I'm a C.C. rider
Tribe's Sabathia would make a worthy All-Star starter
Posted: Wednesday June 13, 2007 12:44PM; Updated: Wednesday June 13, 2007 12:44PM
I'm here today to make a pitch, as it were, for C.C. Sabathia as the starting pitcher for the American League in this year's All-Star Game.
This, for those of you who haven't delved deeply into the pros and cons of All-Star selections quite yet -- or haven't bothered delving at all -- is not an easy pitch to make. In fact, for those who have started to crunch the numbers and do the comparing and contrasting, this borders on a "get the heck outta here" argument.
First off, the All-Star Game is still almost a month away. It's almost ridiculously early to even think about picking a starter. A lot can happen in a month. A lot bad can happen in a month. Sabathia, the Indians' left-handed ace, could slip in the shower tomorrow and sprain something important.
Of course, if he did, I'd worry a lot more about the shower than I would about Sabathia. C.C.'s a big guy, you know.
And then there's the serious matter of the competition for the starting spot. Oakland's Dan Haren has been fantastic and then some, a winning pitcher for a team that barely can hit. His numbers, other than his strikeout numbers, are unassailable. Better, for the most part, than Sabathia's.
A couple of other Oakland pitchers, Joe Blanton and Chad Gaudin, are off to great starts, too. Boston's Josh Beckett has been lights out. He hasn't lost a game yet, and neither has Detroit's Jeremy Bonderman. Neither has James Shields, for that matter, and he pitches for Tampa Bay. Undefeated for the Devil Rays. Think about what that takes. And maybe you've heard this news: Detroit's Justin Verlander no-hit the Brewers on Tuesday night. He's probably worth a vote or two.
You could make an argument for John Lackey with the Angels, and maybe even Fausto Carmona, Sabathia's teammate with the Indians. Boston's Curt Schilling threw a near no-hitter last week. They're all good choices, and if they don't hurt themselves pitching or attending to any personal hygiene responsibilities in the next few weeks, any one of them could find his way onto the AL squad when the All-Star Game is played in San Francisco next month.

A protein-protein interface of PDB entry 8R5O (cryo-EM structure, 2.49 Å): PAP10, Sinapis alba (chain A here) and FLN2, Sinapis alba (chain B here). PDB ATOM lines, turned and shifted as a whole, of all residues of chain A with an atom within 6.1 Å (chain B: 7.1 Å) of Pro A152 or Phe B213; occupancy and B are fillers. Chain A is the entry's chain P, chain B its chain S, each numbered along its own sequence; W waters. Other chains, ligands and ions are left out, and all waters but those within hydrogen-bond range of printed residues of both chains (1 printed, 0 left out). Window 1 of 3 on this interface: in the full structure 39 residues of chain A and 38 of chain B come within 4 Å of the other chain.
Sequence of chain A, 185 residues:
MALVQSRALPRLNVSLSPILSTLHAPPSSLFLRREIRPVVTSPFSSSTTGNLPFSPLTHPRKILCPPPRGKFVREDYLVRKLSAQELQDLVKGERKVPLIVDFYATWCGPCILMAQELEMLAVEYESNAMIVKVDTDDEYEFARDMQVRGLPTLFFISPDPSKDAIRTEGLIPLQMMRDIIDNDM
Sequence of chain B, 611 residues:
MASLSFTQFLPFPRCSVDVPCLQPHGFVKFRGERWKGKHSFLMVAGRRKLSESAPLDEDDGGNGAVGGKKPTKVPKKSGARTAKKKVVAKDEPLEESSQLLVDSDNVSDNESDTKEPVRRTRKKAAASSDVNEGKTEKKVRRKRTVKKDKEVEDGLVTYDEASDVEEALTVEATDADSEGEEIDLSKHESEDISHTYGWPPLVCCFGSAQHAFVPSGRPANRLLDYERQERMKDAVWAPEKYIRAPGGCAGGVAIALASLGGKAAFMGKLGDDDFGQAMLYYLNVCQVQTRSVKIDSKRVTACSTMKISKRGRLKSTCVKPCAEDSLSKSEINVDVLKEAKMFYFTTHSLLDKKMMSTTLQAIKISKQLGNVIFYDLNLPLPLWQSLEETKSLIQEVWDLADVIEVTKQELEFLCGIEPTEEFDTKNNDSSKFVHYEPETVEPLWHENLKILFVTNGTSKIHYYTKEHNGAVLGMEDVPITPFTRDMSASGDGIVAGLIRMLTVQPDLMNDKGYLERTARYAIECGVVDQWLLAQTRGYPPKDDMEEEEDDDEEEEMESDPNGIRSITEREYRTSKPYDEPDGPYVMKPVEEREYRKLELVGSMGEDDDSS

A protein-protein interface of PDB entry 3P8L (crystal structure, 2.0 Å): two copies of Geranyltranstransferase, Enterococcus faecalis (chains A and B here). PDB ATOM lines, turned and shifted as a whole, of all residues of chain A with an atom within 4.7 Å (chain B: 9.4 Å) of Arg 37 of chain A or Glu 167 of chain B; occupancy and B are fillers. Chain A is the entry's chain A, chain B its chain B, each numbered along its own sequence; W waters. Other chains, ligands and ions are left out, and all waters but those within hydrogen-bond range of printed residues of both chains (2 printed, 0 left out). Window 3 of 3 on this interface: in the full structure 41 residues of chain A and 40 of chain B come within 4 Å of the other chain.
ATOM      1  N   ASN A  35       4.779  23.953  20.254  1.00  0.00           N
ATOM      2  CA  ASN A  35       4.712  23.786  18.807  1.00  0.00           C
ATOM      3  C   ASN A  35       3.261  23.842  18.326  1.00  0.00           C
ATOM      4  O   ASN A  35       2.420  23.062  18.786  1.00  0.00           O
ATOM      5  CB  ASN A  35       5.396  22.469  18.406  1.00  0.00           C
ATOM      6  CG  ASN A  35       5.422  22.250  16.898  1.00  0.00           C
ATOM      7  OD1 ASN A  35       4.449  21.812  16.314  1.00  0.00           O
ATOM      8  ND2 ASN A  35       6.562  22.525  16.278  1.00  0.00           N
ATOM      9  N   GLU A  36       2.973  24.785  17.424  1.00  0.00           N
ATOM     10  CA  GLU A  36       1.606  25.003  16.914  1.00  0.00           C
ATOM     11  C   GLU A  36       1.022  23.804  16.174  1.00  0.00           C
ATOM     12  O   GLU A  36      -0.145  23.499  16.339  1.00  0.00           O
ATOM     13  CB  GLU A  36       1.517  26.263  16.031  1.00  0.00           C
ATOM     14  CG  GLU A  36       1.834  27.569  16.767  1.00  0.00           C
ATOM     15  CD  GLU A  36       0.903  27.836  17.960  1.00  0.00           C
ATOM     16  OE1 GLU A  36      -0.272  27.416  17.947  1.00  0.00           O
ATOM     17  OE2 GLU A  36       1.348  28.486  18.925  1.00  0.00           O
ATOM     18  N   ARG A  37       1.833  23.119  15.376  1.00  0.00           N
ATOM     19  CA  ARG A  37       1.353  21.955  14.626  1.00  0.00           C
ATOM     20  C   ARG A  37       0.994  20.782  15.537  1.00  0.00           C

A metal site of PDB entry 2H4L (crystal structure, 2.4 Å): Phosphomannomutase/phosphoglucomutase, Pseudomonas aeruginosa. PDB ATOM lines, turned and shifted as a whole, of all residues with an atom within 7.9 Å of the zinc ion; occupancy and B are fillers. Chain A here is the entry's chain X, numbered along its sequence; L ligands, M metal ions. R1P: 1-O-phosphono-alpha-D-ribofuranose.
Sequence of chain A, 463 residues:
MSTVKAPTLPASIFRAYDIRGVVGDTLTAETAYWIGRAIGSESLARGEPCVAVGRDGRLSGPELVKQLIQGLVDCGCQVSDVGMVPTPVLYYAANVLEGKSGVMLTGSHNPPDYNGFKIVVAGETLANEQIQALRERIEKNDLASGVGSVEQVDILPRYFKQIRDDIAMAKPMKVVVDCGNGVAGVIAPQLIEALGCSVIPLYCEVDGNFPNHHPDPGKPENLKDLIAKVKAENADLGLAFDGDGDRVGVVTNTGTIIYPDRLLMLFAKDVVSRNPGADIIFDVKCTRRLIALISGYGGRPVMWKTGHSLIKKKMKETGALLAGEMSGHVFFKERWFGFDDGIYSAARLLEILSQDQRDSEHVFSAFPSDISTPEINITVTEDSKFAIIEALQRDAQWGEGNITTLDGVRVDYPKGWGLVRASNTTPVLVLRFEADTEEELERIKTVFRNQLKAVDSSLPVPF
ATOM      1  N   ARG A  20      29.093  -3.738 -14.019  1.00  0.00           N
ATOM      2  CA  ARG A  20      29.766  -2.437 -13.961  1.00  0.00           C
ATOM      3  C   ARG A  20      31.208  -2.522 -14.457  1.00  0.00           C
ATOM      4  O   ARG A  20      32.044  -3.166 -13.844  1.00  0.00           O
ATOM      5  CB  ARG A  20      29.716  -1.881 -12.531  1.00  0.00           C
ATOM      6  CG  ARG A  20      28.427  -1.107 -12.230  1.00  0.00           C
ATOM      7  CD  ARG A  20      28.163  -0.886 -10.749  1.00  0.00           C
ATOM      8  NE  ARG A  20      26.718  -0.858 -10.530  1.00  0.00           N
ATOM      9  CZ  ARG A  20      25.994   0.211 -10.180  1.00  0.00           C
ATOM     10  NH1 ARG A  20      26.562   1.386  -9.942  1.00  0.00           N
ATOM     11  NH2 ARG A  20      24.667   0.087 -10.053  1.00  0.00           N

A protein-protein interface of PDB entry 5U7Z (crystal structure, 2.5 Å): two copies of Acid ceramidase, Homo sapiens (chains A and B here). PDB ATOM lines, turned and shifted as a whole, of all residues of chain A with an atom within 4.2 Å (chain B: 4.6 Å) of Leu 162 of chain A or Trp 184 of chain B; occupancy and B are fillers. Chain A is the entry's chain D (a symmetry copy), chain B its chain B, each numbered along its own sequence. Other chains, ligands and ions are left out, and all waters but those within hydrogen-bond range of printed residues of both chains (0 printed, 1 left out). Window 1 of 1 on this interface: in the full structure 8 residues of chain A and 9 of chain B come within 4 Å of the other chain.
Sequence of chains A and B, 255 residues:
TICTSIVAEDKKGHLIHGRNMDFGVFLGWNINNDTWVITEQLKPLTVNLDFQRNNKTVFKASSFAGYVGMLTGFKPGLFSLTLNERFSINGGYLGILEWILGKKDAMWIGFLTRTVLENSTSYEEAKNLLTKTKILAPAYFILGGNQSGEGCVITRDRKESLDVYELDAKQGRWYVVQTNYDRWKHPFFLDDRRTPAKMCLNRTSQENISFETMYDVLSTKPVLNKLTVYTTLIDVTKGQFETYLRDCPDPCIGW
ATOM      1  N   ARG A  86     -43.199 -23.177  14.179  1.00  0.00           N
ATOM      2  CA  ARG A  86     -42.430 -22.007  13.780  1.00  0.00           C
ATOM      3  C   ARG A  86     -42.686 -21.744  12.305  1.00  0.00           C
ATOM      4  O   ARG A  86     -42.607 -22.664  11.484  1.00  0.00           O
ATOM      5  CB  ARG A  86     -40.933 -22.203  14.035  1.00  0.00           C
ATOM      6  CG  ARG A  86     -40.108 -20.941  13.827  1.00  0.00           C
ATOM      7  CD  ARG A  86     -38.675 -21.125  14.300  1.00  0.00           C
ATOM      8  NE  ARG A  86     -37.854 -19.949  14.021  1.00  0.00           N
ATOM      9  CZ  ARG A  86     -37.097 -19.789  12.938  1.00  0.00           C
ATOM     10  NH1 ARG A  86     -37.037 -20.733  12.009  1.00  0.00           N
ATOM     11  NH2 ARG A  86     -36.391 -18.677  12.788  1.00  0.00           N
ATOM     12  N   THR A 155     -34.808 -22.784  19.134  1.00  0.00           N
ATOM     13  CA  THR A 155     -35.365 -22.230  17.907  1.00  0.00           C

But for a starter, let's turn to Sabathia, who, by the way, is more valuable to his team than any of those guys are to theirs. Right now, no matter who you throw into this discussion, Sabathia has to be near the top of the list -- or at the top, in my way of thinking -- for a few reasons.
For those who care about old-school stats, he's 9-1 with a 3.09 ERA.
Ten of his 14 starts have been quality starts, one of the best percentages in the league. Haren has made 13 quality starts in 14 tries, but Sabathia has left a game with his team trailing only once, which is something even Haren can't claim. (Admittedly more of a statement about Oakland's offense, but still worth noting.)
C.C. -- it stands for Carsten Charles -- ranks among the league's Top 10 in strikeouts per nine, strikeout-to-walk ratio, opponent's batting average, opponent's on-base percentage ... you get the idea. He's also up there in a bunch of esoteric stats that take into account the defense behind him (Cleveland's isn't very good), the park he plays in (Jacobs Field is a good hitters' stadium) and those sorts of things.
Among left-handers he's probably the best in the league this year, though you might get an argument from the Johan Santana and Erik Bedard factions. He's at least keeping hitters from hurting him as much as Santana and Bedard are (based on OPS against), and his ERA is better.
And then there's this, maybe most important of all: Almost no pitcher in the AL has been as good as Sabathia in the past year. Some people like to include the second half of the previous season, not just the first half of the current one, when picking All-Stars. In his past 25 starts, going back to the All-Star break in '06, Sabathia has a 3.03 ERA. Only one AL pitcher has a better ERA in that span. That's Minnesota's Santana, the reigning Cy Young Award winner, at 2.99 since last year's break. Yet Santana, as good as many of his peripheral numbers are, is only a .500 pitcher at this point this season.
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